Some car manufacturers advise a MTPLM that is lower than 85% of your car kerbs weight, as being the maximum your car can pull safely. If your car’s recommended maximum towing weight is lower than 85%, you should not exceed this as your upper limit for your loaded caravan’s weight.

To check your caravan does not exceed the recommended maximum weight, use a public weighbridge or a commercial weighing plate.

Find out further details on legal towing weights


Ensure caravan is properly loaded

How you load items into your caravan is also important:

Store heavy items over the axles

When loading your caravan, heavier items should be placed over the axis, with lighter items being placed up and around this.

Weight distributions of your load should be spread evenly across either side of the caravan.

This should make the caravan more stable when braking or taking corners.

It's a very bad idea to store heavy items in overhead lockers and cupboards since they could fall during transit.

If you can, place heavier items in the car, and lighter (and larger) items in the caravan.


Check load is secure

Having first set off, it's a good idea to stop after a short period to check everything in your caravan is secure.


Invest in wing mirror extensions

You should fit suitable towing mirrors if your caravan is wider than the rear of your car.

There is a legal requirement for you to have mirrors that allow you to see clearly an area that is 4 metres wide from the side of your caravan at a distance 20 metres behind the driver.

You can be fined up to £1,000 and get 3 penalty points for towing without proper towing mirrors.


When on the road, bear in mind the following caravanning safety considerations: 

Braking distances are longer

Due to the extra mass behind you, it will take longer to stop.

Be aware of this and give yourself plenty of time to stop at junctions etc.


Take a wide line on corners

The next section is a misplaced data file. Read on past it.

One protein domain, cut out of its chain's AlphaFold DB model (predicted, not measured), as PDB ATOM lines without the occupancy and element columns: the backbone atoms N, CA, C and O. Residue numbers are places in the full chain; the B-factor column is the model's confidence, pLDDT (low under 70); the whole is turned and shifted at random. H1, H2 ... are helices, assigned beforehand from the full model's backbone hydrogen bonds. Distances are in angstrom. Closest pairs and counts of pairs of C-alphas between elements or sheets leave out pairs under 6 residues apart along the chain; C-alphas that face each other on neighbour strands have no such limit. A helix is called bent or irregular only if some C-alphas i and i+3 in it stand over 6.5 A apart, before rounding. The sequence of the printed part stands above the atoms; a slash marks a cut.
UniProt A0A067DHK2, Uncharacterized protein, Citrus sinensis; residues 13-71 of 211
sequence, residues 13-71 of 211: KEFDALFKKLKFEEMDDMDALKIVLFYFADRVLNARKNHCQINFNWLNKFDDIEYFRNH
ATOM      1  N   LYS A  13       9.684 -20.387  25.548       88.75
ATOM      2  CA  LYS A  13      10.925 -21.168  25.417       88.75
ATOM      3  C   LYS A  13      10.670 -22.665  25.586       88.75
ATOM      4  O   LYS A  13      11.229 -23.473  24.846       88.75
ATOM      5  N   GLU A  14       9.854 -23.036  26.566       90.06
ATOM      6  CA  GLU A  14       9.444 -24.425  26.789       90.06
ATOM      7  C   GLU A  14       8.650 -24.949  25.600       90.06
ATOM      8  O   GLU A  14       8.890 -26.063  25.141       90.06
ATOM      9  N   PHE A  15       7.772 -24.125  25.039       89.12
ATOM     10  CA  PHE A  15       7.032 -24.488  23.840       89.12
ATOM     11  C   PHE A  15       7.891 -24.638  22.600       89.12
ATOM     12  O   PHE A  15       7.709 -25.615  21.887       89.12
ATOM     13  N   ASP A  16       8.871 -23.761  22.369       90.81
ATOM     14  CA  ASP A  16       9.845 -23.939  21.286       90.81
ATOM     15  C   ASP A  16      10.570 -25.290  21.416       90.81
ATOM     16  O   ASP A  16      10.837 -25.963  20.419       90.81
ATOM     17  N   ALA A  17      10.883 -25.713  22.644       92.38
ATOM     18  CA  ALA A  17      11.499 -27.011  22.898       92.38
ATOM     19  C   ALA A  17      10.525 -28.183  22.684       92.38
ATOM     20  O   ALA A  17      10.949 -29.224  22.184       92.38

Taking a wide line on corners will reduce the chances of hitting the kerb.


Reversing into a parking space

To start turning, turn the steering wheel in the opposite way to the way you would normally, then turn the wheel the normal way, so the car can move in the same direction as the caravan.

Too much oversteer could result in a jack-knife. If you oversteer and you think you might not make the manoeuvre, brake, move forward and make another attempt.

Consider investing in a reversing camera to assist you with reversing when hitched up.


Consider fitting stabilisers

Stabilisers help prevent your caravan from "snaking" - and from being generally unstable.


What is “snaking”?

This is when the caravan axles become out of sync with those of the towing car. If it isn't addressed, the caravan can start snaking from side to side, and control can be lost. To prevent this, maintain a straight line. Conversely, using counter-steer to eliminate snaking could make the situation much worse.


If your caravan starts to "snake":

  • Move down a gear
  • Take both feet off the pedals

If it happens on a downhill, move down a gear and brake very gently.

Note that hard braking may result in a jack-knife situation while accelerating could easily lead to a high-speed accident.